By Emilie Ng
POPE Francis’ “warm smile” and “joyful face” were among some of the leadership traits pointed out by Catholic lay and religious leaders at Catholic Mission’s Brisbane Colloquium on April 28.
Mission and evangelisation leaders from across the Brisbane archdiocese and beyond gathered to talk about the “Pope Francis effect” and discuss ways to practically live the Holy Father’s call to be “missionary disciples”.
The colloquium encouraged participants to discuss ways to live Pope Francis’ first exhortation,The Joy of the Gospel, in their communities, workplaces, and personal lives.
The day was based on the book produced by Catholic Mission and Catholic Religious Australia, The Francis Effect: Living the Joy of the Gospel.
Columban Father Noel Connolly gave the keynote address, analysing the Holy Father’s leadership style and challenges for the Church.
Fr Connolly said Pope Francis challenged the Church to be warmer and more loving, especially towards the poor.
“The challenge for us is are we still a Church capable of warming hearts?” he said.
“We can’t convert the world if it doesn’t like us.”
Local Brisbane leaders from education, Church agencies and parish communities led a discussion panel on living and leading mission.
55 comms chief executive officer and former The Courier-Mail editor Michael Crutcher said Pope Francis had the courage to lead discussion that “nobody else has touched”.
Mr Crutcher said the Pope was engaging Catholics and the world with a new approach to the Gospel message.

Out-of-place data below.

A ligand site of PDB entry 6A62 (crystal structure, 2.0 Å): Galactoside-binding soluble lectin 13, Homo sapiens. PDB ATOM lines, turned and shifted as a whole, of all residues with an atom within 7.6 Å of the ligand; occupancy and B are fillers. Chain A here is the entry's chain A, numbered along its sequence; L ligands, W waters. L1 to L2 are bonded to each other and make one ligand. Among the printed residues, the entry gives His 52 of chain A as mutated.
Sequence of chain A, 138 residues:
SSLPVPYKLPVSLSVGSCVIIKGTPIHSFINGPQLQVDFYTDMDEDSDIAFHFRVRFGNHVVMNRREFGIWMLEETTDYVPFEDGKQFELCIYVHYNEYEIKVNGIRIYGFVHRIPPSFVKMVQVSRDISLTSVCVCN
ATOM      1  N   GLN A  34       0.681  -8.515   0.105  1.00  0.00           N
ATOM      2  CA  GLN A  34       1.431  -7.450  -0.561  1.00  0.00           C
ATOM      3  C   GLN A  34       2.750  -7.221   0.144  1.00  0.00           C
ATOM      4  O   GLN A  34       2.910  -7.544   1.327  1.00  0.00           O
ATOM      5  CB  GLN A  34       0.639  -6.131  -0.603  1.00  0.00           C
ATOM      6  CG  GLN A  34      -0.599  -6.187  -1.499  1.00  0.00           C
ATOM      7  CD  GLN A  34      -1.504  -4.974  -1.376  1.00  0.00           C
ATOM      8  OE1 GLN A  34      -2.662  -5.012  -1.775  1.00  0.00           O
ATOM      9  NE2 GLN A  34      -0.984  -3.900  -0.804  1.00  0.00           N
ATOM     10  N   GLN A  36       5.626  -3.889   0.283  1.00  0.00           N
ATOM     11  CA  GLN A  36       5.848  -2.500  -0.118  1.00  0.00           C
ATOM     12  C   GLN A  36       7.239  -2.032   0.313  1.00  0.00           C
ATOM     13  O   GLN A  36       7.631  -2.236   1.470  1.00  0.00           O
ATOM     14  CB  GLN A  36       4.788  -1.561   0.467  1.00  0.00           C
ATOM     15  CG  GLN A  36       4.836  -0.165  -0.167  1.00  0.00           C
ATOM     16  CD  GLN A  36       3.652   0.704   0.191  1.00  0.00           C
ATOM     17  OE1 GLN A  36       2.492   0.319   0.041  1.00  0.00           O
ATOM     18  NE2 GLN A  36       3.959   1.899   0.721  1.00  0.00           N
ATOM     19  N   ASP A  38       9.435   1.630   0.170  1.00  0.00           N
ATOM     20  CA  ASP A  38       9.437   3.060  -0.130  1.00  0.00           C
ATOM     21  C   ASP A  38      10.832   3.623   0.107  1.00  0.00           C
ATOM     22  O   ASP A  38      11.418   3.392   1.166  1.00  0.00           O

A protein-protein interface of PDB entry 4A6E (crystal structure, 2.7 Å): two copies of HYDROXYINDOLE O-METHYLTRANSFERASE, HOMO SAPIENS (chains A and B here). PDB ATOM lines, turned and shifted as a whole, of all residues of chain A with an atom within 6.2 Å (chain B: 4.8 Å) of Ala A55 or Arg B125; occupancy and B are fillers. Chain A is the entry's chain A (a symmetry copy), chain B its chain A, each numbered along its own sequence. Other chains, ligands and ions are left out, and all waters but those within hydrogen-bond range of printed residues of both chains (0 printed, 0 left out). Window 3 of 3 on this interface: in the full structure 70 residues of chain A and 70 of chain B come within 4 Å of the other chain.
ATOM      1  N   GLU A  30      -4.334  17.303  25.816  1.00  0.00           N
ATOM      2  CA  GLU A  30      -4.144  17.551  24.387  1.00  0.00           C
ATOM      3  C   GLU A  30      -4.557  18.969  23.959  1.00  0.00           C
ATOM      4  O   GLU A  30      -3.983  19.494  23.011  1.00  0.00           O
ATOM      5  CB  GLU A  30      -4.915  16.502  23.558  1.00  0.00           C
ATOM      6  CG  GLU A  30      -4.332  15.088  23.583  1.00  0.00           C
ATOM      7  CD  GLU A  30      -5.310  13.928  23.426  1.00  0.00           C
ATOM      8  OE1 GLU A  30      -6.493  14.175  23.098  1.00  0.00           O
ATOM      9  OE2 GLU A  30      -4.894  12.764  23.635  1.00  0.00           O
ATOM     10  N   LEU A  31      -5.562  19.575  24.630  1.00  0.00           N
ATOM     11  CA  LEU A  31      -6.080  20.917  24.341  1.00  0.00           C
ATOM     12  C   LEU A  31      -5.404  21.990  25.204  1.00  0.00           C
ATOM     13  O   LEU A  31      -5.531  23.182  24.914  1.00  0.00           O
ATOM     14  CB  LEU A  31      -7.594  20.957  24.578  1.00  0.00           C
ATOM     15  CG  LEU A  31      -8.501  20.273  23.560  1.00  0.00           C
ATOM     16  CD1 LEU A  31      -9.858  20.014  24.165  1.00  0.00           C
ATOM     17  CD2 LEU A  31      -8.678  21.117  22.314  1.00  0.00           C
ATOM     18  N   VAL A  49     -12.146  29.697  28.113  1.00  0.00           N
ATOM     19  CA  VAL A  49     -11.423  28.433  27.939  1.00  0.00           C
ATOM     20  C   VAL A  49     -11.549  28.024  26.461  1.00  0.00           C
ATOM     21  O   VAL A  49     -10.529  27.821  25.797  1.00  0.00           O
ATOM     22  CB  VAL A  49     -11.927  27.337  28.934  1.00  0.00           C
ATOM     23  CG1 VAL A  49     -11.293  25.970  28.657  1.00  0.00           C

He also said Brisbane Archbishop Mark Coleridge’s presence mirrored the Holy Father’s engagement with the Church.
“He is among the most impressive leaders I have met, including from politics, and his cut-through style, sense of humour and knowledge are rare at a leadership level,” Mr Crutcher said.
“He has shown he knows how to engage in striking fashion.”
Evangelisation Brisbane Mission team leader Sr Kari Hatherell said Pope Francis was calling the Church back to the importance of parish life in Evangelii Gaudium.
“The parish environment is often the first environment where encounters with other Catholics happens,” she said.
Australia Catholic University’s national campus ministry manager Mark Lysaght said prayer was at the heart of living the Gospel, and part of the focus at ACU’s Brisbane campus.
Mount Alvernia College deputy principal Allison Stone said Pope Francis reminded us that the Church needed to listen to all its members and stressed the importance of listening to young men and women.
“Pope Francis reminds us that Catholic educators require joy,” she said.
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